Today, chains and pendants are becoming so large that they are almost unwearable. Artists are layering them in a melee of gold and glitz. Some things haven’t changed at all, like NAS’s necklace at the right, he could have reached back in time and taken it right off of Jam Master Jay’s neck. But, some things are evolving at a rapid pace. Gone are the days of sporting a stolen Mercedes hood ornament on a chain around your neck as pendants are growing larger and encrusted in colored pave set diamonds.
I have to say that I really do appreciate this hyper-opulence that is being embraced by the hip hop culture. It’s steeped in history (from acknowledging previous hip hop and rap artists to embracing African cultures), and at the same time there is a drastic over-the-top-ness that is so obscene that I can’t do anything but to embrace it. I think that there is a silent understanding that some of these pieces are completely tongue-in-cheek, like the huge dollar sign pendant that Nigo is sporting below… It’s completely a redundant piece (joke?) that is made of money, about money.
I often find myself thinking about menswear jewelry, and what it’s role in society is. The examples in this post are just one facet of that genre.. and such an eye catching, mouth watering facet it is! For more examples of gold, diamonds, and other examples of urban jewelry, be sure to check out one of my new favorite blogs: YOU SEE THAT CHAIN?
Nigo, wearing multiple pave chains and pendants.

Pharrell, Diamond pave pendants and multiple chains.

Lil Wayne, Diamond Grill

Kanye West, Horus Necklace by Ambush

Kanye West, Eye Am Not Alone Ring by Ambush

Soulja Boy, The Work Is Yours Necklace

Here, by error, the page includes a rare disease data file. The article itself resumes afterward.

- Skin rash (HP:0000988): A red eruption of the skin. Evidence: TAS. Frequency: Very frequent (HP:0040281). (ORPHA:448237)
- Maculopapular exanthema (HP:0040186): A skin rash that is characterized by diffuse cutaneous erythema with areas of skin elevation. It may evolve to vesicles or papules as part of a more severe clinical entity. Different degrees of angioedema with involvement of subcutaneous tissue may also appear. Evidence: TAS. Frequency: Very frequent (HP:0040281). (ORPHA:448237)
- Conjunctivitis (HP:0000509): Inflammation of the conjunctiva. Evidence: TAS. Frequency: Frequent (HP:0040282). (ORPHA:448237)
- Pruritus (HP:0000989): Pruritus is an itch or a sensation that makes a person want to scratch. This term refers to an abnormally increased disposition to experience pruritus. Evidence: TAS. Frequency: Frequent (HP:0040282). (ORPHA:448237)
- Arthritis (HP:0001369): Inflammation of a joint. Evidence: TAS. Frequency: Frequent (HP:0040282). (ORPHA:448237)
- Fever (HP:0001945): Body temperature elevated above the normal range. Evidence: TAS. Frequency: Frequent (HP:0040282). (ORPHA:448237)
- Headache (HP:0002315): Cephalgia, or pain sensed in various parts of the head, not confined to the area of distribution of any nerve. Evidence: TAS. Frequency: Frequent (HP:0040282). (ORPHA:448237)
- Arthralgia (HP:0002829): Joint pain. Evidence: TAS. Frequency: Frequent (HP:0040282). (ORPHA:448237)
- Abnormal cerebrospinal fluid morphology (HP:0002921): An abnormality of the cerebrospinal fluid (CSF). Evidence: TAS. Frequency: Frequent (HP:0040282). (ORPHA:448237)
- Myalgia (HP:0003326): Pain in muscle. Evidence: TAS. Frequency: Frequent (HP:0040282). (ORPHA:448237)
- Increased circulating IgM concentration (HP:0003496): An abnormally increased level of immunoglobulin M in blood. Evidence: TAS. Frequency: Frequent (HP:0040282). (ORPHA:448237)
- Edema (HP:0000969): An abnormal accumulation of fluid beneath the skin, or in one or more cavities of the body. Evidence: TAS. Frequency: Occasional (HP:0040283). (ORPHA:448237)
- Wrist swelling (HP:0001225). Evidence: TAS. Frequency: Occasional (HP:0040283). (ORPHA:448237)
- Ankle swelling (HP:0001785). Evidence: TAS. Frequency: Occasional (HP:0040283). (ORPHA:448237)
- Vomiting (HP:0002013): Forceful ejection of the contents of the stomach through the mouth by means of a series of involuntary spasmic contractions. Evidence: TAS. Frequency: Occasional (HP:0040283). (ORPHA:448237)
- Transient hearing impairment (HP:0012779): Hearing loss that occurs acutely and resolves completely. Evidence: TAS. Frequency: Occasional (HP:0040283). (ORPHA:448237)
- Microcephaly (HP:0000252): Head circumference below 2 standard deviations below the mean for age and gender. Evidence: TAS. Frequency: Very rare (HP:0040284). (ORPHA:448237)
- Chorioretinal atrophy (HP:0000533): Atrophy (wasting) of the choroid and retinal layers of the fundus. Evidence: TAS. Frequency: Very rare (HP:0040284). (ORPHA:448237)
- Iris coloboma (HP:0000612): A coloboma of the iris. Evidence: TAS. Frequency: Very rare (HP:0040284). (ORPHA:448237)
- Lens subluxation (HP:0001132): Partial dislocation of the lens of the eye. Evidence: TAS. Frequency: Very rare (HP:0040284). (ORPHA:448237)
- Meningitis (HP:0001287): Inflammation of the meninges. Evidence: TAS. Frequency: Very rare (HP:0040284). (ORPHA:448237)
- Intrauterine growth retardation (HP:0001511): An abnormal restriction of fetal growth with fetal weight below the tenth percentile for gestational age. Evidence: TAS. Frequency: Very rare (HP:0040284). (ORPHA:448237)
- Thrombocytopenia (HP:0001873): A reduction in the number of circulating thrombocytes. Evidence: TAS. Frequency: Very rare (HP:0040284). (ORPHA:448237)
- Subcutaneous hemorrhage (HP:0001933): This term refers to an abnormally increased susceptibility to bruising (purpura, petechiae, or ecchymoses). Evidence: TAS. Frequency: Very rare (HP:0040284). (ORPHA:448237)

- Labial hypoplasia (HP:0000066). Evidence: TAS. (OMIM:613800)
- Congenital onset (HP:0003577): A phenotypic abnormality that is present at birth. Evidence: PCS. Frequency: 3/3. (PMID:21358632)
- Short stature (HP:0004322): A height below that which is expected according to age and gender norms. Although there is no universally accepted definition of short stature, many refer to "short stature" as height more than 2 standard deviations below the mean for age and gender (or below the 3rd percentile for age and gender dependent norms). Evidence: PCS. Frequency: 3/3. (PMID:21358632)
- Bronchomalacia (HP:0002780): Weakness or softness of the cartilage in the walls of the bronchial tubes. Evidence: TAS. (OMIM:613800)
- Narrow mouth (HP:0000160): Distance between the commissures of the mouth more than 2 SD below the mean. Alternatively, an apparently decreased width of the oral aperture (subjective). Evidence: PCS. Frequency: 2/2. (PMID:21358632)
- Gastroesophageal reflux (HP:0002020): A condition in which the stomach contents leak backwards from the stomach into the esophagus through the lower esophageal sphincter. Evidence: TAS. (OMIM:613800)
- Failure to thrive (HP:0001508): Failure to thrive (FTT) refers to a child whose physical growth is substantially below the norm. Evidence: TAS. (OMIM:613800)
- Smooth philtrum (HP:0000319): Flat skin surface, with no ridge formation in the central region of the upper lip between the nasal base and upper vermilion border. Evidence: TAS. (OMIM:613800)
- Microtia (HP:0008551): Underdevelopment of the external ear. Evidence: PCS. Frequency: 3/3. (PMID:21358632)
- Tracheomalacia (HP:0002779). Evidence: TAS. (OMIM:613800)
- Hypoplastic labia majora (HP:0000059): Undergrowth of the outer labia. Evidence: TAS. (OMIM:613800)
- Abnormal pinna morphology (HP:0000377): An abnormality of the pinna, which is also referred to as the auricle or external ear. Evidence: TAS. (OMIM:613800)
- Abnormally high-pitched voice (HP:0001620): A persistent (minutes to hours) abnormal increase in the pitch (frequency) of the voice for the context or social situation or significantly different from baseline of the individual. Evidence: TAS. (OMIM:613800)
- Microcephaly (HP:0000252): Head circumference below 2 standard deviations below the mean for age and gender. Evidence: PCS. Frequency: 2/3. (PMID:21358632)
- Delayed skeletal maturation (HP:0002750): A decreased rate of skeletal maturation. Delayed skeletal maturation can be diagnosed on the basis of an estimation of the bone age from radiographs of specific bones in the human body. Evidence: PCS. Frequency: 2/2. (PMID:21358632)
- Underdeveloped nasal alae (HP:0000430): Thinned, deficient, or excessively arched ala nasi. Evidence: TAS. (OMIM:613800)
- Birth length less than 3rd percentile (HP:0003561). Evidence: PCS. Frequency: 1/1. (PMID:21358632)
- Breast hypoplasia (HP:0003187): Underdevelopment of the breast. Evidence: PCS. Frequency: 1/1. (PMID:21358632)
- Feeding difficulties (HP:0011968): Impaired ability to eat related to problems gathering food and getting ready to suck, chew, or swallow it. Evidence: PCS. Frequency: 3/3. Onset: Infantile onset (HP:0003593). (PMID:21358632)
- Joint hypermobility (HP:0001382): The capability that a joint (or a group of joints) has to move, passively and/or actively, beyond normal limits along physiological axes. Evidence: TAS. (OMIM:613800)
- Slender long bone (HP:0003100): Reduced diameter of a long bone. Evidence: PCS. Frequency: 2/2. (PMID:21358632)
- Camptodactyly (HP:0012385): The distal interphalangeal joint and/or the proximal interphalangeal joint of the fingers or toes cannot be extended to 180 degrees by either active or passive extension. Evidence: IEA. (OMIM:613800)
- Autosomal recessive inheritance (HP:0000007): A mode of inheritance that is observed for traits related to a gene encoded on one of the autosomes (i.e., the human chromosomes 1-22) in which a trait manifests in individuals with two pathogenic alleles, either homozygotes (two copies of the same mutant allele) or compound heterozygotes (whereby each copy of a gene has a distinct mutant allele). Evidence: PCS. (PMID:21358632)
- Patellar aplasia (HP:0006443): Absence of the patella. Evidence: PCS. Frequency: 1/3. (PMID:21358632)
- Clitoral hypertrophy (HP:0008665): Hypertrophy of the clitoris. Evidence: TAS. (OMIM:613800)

Soulja Boy


I just came across an amazing designer, Walid Al Damirji, whose pieces interpret vintage fashions while using embroidery, fur, beaded fringe, and lace appliques.

Lately, I’ve been interested in incorporating fur components into my jewelry, and have been using old fur coats and stoles as my source material. I literally chop up vintage pieces of fur in order to have material for the jewelry that I’m making. Walid does the opposite. He doesn’t source the fur into his jewelry, but actually bejewels the fur. The resulting adornments are conglomerations of materials invoking concepts of nostalgia, opulence, and romanticism.
Be sure to check out his designs for CotureLab, which is very much in the same antique revival vein as the images below.


A jewelery collection where the pieces bond two or more people together, to force interaction amongst the participants in a society where we are becoming increasingly void of real human interaction.

This morning I’ve been wasting time skimming the back-logs of some blogs that I like to read… when I came upon the work of Elise Goldin. Elise is a multidisciplinary designer, focusing primarily on creating artifacts and functional objects. She combines a bold aesthetic quality with unique materials to articulate her ideas. Her explorations with process, technique, and material enable her to create contemporary works that require the active involvement of the viewer.